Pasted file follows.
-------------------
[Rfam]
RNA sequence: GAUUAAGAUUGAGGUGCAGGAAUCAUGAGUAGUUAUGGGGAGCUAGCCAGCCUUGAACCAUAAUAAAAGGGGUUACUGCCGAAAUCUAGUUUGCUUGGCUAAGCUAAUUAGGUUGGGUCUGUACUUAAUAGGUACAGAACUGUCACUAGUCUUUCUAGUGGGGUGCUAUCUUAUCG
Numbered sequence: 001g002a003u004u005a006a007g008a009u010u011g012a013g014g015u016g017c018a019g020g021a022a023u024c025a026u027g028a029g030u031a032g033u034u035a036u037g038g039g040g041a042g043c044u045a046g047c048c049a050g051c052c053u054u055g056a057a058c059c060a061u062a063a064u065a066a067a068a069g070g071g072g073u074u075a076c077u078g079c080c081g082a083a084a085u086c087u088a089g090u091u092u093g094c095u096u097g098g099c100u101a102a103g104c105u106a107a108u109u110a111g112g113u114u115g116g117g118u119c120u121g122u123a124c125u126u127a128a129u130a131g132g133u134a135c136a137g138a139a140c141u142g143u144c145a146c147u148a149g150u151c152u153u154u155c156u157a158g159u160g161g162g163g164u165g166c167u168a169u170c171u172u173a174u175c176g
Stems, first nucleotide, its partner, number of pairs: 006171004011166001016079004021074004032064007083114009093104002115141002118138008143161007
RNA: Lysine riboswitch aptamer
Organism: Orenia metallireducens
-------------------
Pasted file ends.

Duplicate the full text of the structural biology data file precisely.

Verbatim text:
[Rfam]
RNA sequence: GAUUAAGAUUGAGGUGCAGGAAUCAUGAGUAGUUAUGGGGAGCUAGCCAGCCUUGAACCAUAAUAAAAGGGGUUACUGCCGAAAUCUAGUUUGCUUGGCUAAGCUAAUUAGGUUGGGUCUGUACUUAAUAGGUACAGAACUGUCACUAGUCUUUCUAGUGGGGUGCUAUCUUAUCG
Numbered sequence: 001g002a003u004u005a006a007g008a009u010u011g012a013g014g015u016g017c018a019g020g021a022a023u024c025a026u027g028a029g030u031a032g033u034u035a036u037g038g039g040g041a042g043c044u045a046g047c048c049a050g051c052c053u054u055g056a057a058c059c060a061u062a063a064u065a066a067a068a069g070g071g072g073u074u075a076c077u078g079c080c081g082a083a084a085u086c087u088a089g090u091u092u093g094c095u096u097g098g099c100u101a102a103g104c105u106a107a108u109u110a111g112g113u114u115g116g117g118u119c120u121g122u123a124c125u126u127a128a129u130a131g132g133u134a135c136a137g138a139a140c141u142g143u144c145a146c147u148a149g150u151c152u153u154u155c156u157a158g159u160g161g162g163g164u165g166c167u168a169u170c171u172u173a174u175c176g
Stems, first nucleotide, its partner, number of pairs: 006171004011166001016079004021074004032064007083114009093104002115141002118138008143161007
RNA: Lysine riboswitch aptamer
Organism: Orenia metallireducens